Usually when sitting down at the computer I just want to get work done.
Okay, okay, I just want to get work done after I look at all the dog videos on Facebook.
But eventually, I just want to get work done, and don’t need to see an ad for the thing I’m already using, I just want to use the thing. Here are three ways to stop the madness.
Turn off the start screen in Office 2016
There’s a lot to like about Office 2016, but that doggone start screen can be annoying. When opening a Word document, 99% of the time I just want to get to work, and don’t need to see every conceivable template.
You can disable all that and go straight to your Word document or Excel spreadsheet, just like we did in previous versions of Office. It’s easy, and it works in Office 2013, too.
Start by opening a Word document, either an existing one or a new one; it doesn’t matter
Click on File | Options
Click on the General tab if you’re not there already
Near the bottom of that tab, clear the check mark next to Show the Start screen when this application starts
Click on OK
That’s it! Now repeat the process for Excel and PowerPoint if you want to get right into those programs as well. Next time you open them, you’ll go right to your document, spreadsheet, or presentation.
If ever you need the templates again, click on File |New and you’ll be right back there at the start screen.
Thanks to faithful reader Dot for the tip.
Turn off the splash screen in Adobe Reader
While we’re at it, the great big splash screen for Adobe Reader serves no particular purpose. All I want is for my PDF file to open, I don’t need a big ad for Adobe Reader while I’m using Adobe Reader. To get rid of this thing:
Open Adobe Reader (or any PDF file)
Click on Edit | Preferences | General
Scroll down to the Application Startup section and clear the check box next to Show splash screen
Now when you open a PDF you’ll go directly to your file.
Turn off the Avast! Antivirus ad in your emails
Unless you change the setting, Avast! Antivirus products (free and paid) insert a little ad for Avast! Antivirus products in your outgoing emails. Lots of antivirus programs do this, but not all of them allow you to turn that ad off. Here’s how to get rid of that thing in Avast!
Click the gear icon in the top right-hand corner to open Settings
Click on Active Protection
Next to Mail Shield, click on Customize
Click on Behavior
Remove the check from the box next to Insert note into clean message (outgoing)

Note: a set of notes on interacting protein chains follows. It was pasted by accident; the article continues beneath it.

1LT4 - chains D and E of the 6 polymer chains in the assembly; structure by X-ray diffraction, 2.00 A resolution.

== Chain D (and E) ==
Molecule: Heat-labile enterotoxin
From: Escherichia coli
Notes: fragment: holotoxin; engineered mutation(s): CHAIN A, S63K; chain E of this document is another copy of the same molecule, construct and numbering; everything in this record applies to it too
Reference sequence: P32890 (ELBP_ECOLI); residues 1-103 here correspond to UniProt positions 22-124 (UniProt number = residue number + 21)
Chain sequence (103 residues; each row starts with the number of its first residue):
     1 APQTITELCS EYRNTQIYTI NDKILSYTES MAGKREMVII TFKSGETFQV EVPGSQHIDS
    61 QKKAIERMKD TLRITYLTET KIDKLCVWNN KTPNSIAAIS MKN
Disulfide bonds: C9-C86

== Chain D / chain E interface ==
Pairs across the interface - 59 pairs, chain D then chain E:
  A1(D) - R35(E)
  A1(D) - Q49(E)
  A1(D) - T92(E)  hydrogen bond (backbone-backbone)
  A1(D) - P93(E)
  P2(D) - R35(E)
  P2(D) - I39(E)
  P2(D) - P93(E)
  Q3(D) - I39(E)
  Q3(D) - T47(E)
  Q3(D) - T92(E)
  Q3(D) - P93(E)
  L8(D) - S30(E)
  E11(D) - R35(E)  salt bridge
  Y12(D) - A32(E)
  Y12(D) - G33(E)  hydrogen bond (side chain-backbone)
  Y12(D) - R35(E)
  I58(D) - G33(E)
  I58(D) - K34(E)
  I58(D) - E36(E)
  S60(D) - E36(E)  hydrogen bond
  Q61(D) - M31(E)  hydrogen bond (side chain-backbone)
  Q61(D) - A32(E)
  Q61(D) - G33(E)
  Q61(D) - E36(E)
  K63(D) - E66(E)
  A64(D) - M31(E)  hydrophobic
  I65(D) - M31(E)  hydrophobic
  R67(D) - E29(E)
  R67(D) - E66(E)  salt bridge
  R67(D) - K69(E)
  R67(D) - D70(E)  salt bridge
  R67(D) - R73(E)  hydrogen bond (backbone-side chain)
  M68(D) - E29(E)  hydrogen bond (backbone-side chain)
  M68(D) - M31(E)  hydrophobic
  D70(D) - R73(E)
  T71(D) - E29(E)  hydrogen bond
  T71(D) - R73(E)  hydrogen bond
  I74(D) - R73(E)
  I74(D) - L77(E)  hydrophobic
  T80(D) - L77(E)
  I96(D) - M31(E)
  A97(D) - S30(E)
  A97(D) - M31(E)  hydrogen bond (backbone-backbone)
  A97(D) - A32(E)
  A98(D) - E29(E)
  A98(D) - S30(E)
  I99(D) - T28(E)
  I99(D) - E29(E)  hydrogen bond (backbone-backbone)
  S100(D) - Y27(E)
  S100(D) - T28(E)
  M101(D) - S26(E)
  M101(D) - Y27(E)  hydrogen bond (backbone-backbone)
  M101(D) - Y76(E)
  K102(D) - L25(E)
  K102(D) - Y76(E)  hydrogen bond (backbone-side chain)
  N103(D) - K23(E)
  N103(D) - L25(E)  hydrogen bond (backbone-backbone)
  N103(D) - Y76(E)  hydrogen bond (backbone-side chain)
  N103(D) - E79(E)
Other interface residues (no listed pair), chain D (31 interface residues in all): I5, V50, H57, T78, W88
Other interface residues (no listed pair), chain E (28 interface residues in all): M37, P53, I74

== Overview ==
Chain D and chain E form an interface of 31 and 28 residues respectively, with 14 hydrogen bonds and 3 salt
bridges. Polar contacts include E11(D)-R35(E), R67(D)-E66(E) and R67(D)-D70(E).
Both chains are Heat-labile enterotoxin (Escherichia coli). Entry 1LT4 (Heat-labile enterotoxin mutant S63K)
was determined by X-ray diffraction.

Click on OK
That’s all there is to it.
Do you need help with your computer? I'm here to help you and your home or business computer get along.
Some days, everything I encounter is a brand new puzzle to solve.
Other days, I hear the same questions more than once.
How to troubleshoot Firefox crashes
As I write this, Firefox version 43.0.4 is running on all my PCs, without any fuss. I started using Firefox when it was version 1.2. and, like any love affair, Firefox and I have had our ups and downs.
Versions 41 and 42 were so horrible on every computer in our office that we installed Google Chrome on everything. Chrome is an irritating browser, but it was more stable than Firefox. I tried my best to get used to it. In the end, though, I decided to give Firefox another chance, and did what I should have done in the first place: Troubleshoot the problems.
The main causes of Firefox crashes, in order, are:
- Malware/crapware on the computer
- Browser/search engine hijacks
- Out-of-date Java and/or Adobe FlashPlayer
- Corrupted Firefox profiles
- Firefox itself
To stop Firefox from crashing take the following steps, generally in this order:
Run an anti-malware scan with Malwarebytes
Allow it to get rid of anything questionable or outright bad that it finds. If it can’t get rid of something, get help from a computer technician who can use a more advanced product or two. Whatever it takes, get your computer and your browser free of junk. If you use an Avast! Antivirus product, run the Browser Cleaner to help with this.
Update your Java (if you use it) and Adobe FlashPlayer (if you use it)
Visit Java and Adobe to do this, or pay attention to your Avast! product pleading with you to update your critical software, and do it from there.
To the latest version.
Find out if an add-on is causing the problem
Briefly, to determine which add-ons (and likely there will be more than one) are causing the problem, start Firefox in safe mode (NOT Windows safe mode, that's something else) and run it for awhile. If nothing crashes, its add-ons are causing the problem. Here's a link to a more detailed procedure.
If that doesn't help
It could be that the profile is corrupted. Consider doing a refresh of Firefox, but understand what it will keep and what it will discard BEFORE you do it. In any case, know how to back up and restore your Firefox profile before you do a refresh. If you don't know how to do that manually, try MozBackup.
If none of that works
It could be a buggy version of Firefox. Try Google Chrome for awhile and stick with it if you like it. Or, if you’re like me, see if Firefox has changed its attitude, and if so, welcome it back.
How to play Solitaire in Windows 10
A surprising number of people ask how they can play Free Cell in Windows 10 as they did in Windows 7. Unfortunately, those games died a quiet death with Windows 7. Starting with Windows 8, and moving right along to Windows 10, are the Solitaire apps. They are awful. Don’t even think about playing cards with the cards apps.
If you want any of 32 varieties of solitaire, including Free Cell and three kinds of Spider along with Klondike and Vegas Klondike, play on the web. There is nothing to download, and the site is free from crapware according to VirusTotal. Enjoy!
As I clean out malicious software from my customers’ computers, the question most often asked is, “How did that get there?”
I can usually make an educated guess, but the more important question is, “How can I keep this from happening again?”
What the heck is malware and why should I care?